Front Page Titles (by Subject) TO BRIGADIER-GENERAL ARNOLD, IN CANADA. - The Writings of George Washington, vol. IV (1776)
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TO BRIGADIER-GENERAL ARNOLD, IN CANADA. - George Washington, The Writings of George Washington, vol. IV (1776) 
The Writings of George Washington, collected and edited by Worthington Chauncey Ford (New York and London: G. P. Putnam’s Sons, 1889). Vol. IV (1776).
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TO BRIGADIER-GENERAL ARNOLD, IN CANADA.
Cambridge, 3 April, 1776.
Your favor of the 27th of February is come to hand. I much fear you will be much disappointed in the number of troops you expected in that month, as the lakes were impassable. Major General Thomas will, long before you receive this, have informed you [of] the success of our operations here. The enemy have quitted this harbor last week. We have no certain accounts of their destination. It is generally believed they are gone to Halifax. If true, it is probable they will attempt to penetrate Canada on the opening of the St. Lawrence. I hope before that happens you will be in full possession of Quebec, and have its avenues well secured, upon which depends the fate of this campaign in these parts. I have despatched two companies of Colonel Knox’s regiment of artillery to you hence, two mortars, &c. as you will see at the foot hereof. If any thing else is wanting that cannot be had in Canada, and in my power to send, they shall be forwarded with all possible expedition, upon my being informed thereof. The chief part of the troops are marched from hence towards New York. I will set off to-morrow. If the enemy will not find us full employment and it is necessary, you may expect a detachment from thence to your assistance. I am very sorry that the gentlemen from New York and other officers should think themselves neglected in the new arrangement. It is true that I reserved places in this army for those officers, who went from hence under your command. The Congress have since informed me, that they would be provided for in the army raised for Canada. I was not acquainted with the gentlemen, who complain, nor with their circumstances. There is little doubt, but their merits will be rewarded in due time.1 I am very sensible of the many difficulties you have had to encounter. Your conduct under them does you great honor. As General Thomas will take the burthen off your shoulders, I hope you will soon gather strength sufficient to assist in finishing the important work, which you have with so much glory to yourself and service to your country hitherto conducted.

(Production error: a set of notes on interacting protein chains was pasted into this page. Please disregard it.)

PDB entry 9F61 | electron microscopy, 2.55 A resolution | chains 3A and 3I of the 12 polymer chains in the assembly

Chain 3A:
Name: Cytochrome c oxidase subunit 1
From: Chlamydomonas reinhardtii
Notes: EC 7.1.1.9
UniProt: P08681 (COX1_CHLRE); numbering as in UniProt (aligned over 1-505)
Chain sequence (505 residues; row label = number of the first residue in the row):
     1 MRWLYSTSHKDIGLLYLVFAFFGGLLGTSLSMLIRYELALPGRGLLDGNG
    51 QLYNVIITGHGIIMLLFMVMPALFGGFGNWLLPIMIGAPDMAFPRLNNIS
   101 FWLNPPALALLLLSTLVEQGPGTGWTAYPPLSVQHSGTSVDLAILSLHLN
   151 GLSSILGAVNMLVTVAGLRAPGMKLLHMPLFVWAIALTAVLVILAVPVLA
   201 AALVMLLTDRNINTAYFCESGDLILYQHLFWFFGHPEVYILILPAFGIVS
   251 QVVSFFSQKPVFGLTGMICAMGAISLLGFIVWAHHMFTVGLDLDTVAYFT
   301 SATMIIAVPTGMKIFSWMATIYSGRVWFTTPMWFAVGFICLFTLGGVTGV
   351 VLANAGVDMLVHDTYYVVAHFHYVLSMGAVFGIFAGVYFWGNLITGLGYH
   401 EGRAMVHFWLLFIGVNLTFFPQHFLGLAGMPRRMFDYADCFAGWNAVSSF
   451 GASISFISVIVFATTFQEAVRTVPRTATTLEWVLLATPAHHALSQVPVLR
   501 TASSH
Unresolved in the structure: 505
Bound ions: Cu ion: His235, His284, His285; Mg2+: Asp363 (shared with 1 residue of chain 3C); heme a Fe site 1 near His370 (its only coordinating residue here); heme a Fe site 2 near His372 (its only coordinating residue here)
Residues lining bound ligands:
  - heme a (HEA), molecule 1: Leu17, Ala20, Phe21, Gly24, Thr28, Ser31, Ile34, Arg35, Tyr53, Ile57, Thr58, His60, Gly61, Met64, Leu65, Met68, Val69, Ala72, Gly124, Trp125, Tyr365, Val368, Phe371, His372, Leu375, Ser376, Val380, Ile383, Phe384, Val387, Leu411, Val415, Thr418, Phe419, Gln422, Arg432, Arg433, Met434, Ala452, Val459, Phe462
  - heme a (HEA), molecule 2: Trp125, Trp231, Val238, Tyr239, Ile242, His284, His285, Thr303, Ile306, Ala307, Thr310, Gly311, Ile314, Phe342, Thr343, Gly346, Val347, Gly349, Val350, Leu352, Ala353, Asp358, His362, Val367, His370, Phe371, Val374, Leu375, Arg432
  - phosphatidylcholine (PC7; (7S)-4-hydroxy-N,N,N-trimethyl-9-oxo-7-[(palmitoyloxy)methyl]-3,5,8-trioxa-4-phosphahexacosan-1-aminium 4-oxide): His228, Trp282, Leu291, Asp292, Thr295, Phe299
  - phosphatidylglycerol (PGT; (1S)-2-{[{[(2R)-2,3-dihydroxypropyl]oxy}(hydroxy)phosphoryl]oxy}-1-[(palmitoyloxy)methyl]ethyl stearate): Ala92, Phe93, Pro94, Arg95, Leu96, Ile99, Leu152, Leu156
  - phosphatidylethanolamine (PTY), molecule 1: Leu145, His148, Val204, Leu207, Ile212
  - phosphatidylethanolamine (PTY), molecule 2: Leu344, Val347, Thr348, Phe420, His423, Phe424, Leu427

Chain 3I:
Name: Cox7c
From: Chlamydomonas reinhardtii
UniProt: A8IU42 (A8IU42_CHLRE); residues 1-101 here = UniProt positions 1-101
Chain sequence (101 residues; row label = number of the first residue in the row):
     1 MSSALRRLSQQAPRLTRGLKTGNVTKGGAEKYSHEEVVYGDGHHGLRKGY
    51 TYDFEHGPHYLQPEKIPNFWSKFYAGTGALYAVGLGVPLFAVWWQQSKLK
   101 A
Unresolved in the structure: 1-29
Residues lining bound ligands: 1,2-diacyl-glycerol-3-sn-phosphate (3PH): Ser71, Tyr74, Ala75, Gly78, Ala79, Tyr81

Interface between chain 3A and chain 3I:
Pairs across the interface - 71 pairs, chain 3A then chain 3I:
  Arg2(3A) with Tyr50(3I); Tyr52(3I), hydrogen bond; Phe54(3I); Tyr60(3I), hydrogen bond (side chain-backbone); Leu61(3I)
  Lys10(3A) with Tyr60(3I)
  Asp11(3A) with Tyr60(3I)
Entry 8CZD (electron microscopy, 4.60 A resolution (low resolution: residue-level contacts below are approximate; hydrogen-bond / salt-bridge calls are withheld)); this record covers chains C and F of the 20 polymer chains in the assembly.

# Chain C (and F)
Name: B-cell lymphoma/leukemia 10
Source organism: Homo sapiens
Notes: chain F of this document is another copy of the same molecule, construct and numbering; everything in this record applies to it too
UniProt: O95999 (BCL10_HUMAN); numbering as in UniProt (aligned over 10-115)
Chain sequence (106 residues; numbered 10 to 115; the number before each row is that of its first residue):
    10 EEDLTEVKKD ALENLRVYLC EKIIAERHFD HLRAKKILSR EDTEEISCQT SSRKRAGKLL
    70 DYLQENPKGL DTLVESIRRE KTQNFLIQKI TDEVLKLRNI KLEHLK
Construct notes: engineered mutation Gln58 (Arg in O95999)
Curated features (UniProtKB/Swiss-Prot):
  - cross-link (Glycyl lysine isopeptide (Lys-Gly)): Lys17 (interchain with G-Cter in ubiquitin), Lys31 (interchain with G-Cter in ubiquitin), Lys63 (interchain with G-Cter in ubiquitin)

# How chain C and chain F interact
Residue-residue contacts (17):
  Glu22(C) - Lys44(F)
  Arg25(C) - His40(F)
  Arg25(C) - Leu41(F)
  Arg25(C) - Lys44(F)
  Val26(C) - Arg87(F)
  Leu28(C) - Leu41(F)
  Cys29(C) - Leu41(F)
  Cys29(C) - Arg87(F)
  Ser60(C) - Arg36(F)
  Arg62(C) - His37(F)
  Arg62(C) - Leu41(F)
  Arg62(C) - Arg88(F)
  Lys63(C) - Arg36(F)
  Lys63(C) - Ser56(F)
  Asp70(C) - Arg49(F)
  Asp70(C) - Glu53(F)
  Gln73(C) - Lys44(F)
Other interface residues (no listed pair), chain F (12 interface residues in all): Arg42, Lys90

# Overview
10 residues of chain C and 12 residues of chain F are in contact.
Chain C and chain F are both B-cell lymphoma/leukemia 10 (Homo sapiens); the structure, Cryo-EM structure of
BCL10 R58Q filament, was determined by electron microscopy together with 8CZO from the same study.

As I am informed, that there is a furnace somewhere near you, where shells and shot of any size can be cast, I would recommend to General Thomas to have what quantity of each, that may be wanting, immediately prepared. The roads are so very bad, that it is impossible to send you any great number of these necessary articles from hence. I have appointed Captain Lamb, who is a prisoner at Quebec, to be second major in the regiment of artillery, commanded by Colonel Henry Knox. The gentlemen of this family return you their compliments, and my best wishes attend General Thomas. I remain, Sir, yours, &c.
[1 ]The regiments sent to Canada from New York had never been included in the army under the immediate command of Washington, and for this reason they were not taken into the new arrangement. The officers complained of this neglect, particularly as Colonel Enos, and those with him, who deserted the expedition to Canada and returned home, had been promoted.